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Over the Moon
Review by Rich Cline | MUST SEE
dir Glen Keane
scr Audrey Wells
prd Gennie Rim, Peilin Chou
with Cathy Ang, Phillipa Soo, Robert G Chiu, Ken Jeong, Sandra Oh, John Cho, Ruthie Ann Miles, Margaret Cho, Kimiko Glenn, Artt Butler, Irene Tsu, Clem Cheung
release US/UK 16.Oct.20
20/US Netflix 1h35
Is it streaming?
With a gorgeous array of animation styles, this musical adventure tells a fantastical story that's underpinned by both mythology and a love of science. It's such an odd mix that it immediately catches the attention, playing out as a Chinese-flavoured Wizard of Oz-style odyssey with vividly nutty characters and some terrific songs. It's the kind of film that, if you let it, can send your imagination soaring.
Growing up in a Chinese village obsessed with all things lunar, Fei Fei (Ang) learns to make moon cakes with her baker parents (Cho and Miles). Four years after her mother's death, teen Fei Fei struggles to accept her father's new girlfriend (Oh) and her annoying 8-year-old son Chin (Chiu). Trying to recapture her happier days, she decides to prove that the Moon Goddess Chang'e is real. So she builds her own rocket, and with Chin as a stowaway finds herself in a fantastical realm of quirky creatures, overseen by the magnificent pop-diva Chang'e (Soo).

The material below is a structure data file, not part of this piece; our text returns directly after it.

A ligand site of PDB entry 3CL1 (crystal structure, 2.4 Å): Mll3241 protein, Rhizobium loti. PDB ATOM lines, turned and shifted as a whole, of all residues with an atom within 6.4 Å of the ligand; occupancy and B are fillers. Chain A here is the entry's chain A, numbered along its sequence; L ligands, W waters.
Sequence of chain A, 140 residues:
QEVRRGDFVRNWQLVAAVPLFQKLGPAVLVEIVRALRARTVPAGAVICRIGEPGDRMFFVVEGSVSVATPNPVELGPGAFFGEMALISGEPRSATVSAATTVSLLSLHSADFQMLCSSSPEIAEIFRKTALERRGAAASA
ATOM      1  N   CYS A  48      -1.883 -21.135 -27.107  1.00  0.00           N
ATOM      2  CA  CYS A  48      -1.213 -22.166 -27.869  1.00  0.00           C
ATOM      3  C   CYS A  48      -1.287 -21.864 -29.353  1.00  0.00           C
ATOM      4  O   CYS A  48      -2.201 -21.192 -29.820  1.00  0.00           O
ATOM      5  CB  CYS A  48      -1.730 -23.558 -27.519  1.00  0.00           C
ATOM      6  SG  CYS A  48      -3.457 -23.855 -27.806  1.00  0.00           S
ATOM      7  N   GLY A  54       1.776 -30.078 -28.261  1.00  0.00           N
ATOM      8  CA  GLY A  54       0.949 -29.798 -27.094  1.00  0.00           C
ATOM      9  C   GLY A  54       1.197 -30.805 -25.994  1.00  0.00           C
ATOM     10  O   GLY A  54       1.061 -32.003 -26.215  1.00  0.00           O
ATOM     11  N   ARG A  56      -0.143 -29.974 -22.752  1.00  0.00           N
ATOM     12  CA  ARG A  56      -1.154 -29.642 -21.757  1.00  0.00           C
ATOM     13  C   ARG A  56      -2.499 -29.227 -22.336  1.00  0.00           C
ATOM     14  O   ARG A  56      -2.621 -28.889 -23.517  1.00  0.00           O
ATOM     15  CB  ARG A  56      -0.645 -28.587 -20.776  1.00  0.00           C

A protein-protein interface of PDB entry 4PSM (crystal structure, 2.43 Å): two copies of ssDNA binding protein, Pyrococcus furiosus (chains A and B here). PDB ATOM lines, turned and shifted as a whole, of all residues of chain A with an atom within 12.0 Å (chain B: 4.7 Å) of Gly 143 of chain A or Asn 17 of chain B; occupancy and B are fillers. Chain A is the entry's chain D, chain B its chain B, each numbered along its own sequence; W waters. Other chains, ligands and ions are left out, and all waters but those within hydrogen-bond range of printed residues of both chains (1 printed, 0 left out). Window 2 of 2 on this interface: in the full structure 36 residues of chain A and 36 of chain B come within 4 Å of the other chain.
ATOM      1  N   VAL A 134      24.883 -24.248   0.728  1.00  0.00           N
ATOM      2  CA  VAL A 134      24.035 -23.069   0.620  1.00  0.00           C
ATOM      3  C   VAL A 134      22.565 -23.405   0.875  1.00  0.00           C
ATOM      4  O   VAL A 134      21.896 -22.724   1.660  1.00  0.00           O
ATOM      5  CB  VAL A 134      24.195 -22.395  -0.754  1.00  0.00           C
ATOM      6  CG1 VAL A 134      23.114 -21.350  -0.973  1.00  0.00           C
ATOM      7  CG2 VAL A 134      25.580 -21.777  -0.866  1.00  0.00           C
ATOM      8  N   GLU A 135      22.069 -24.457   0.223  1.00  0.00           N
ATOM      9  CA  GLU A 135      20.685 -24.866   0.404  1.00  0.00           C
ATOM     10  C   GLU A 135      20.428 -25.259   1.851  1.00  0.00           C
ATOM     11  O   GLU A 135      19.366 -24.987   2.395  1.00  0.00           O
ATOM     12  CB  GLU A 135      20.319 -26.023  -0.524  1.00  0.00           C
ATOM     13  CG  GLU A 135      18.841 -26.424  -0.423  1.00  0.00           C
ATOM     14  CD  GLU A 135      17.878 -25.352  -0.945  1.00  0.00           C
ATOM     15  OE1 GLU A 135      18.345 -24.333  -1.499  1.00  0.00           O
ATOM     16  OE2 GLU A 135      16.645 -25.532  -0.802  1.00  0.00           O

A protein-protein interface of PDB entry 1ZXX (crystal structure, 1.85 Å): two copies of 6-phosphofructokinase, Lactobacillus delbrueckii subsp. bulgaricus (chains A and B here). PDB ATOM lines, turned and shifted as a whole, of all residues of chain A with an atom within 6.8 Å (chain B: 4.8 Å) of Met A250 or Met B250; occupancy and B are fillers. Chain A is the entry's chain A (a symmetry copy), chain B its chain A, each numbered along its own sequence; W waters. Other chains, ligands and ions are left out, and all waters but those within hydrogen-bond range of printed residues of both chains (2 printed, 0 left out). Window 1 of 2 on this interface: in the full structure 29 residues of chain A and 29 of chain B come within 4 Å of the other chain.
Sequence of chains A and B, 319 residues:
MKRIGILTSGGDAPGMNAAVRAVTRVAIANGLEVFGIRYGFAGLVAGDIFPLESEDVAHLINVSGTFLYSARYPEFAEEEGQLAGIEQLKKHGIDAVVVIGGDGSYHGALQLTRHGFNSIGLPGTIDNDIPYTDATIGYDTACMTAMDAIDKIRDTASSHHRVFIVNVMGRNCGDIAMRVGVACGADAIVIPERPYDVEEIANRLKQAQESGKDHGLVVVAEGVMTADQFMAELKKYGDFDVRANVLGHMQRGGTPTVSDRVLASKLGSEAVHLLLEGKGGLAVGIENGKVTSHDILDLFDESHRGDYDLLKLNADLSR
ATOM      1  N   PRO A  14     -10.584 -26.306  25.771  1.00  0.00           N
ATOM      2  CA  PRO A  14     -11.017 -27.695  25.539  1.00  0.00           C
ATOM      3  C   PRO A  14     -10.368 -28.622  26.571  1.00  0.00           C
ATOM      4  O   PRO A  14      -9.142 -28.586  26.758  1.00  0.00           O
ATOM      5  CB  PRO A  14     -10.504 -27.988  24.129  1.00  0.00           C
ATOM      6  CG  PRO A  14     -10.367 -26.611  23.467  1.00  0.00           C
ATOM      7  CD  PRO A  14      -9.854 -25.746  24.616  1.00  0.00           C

Playing on the iconography of the rabbit in the moon, with a nod to Alice in Wonderland, both Chang'e and Fei Fei have amusing bunny sidekicks (Chin has a frog). Each of the characters has bracing complexity, with emotions and intelligence beneath cleverly imagined surfaces. Unsurprisingly, the gifted Soo is the standout in the vocal cast, giving Chang'e some startling edges plus some fabulous pop songs. And in addition to the endearingly goofy Chin, Jeong provides some amusing comic relief as green moon-otter Gobi, who teams up with Fei Fei.
Even with characters who are this stylised, the animation has an almost photorealistic look to it, with vibrant colours and a range of startlingly tactile textures. This gives way to outrageously psychedelic visuals on the dark side of the moon, as the kingdom of Lunaria mixes sci-fi dazzle, videogame whizziness and a bold sense of colour-drenched wackiness. This range of styles is audacious in its out-there invention. It may feel perhaps a bit hyperactive, but each sequence is a feast for the eyes.
There's a dark emotionality at the centre of the story, as both Fei Fei and Chang'e are consumed by heartache, unable to move on. A song about the importance of giving love to someone new is beautiful. And the late Audrey Wells' script handles the themes with an unusual delicacy, keeping everything rooted in the characters with a careful balance of comedy, adventure, action and some moving drama. So it's thoroughly entertaining, and likely to linger as well.
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© 2020 by Rich Cline, Shadows on the Wall
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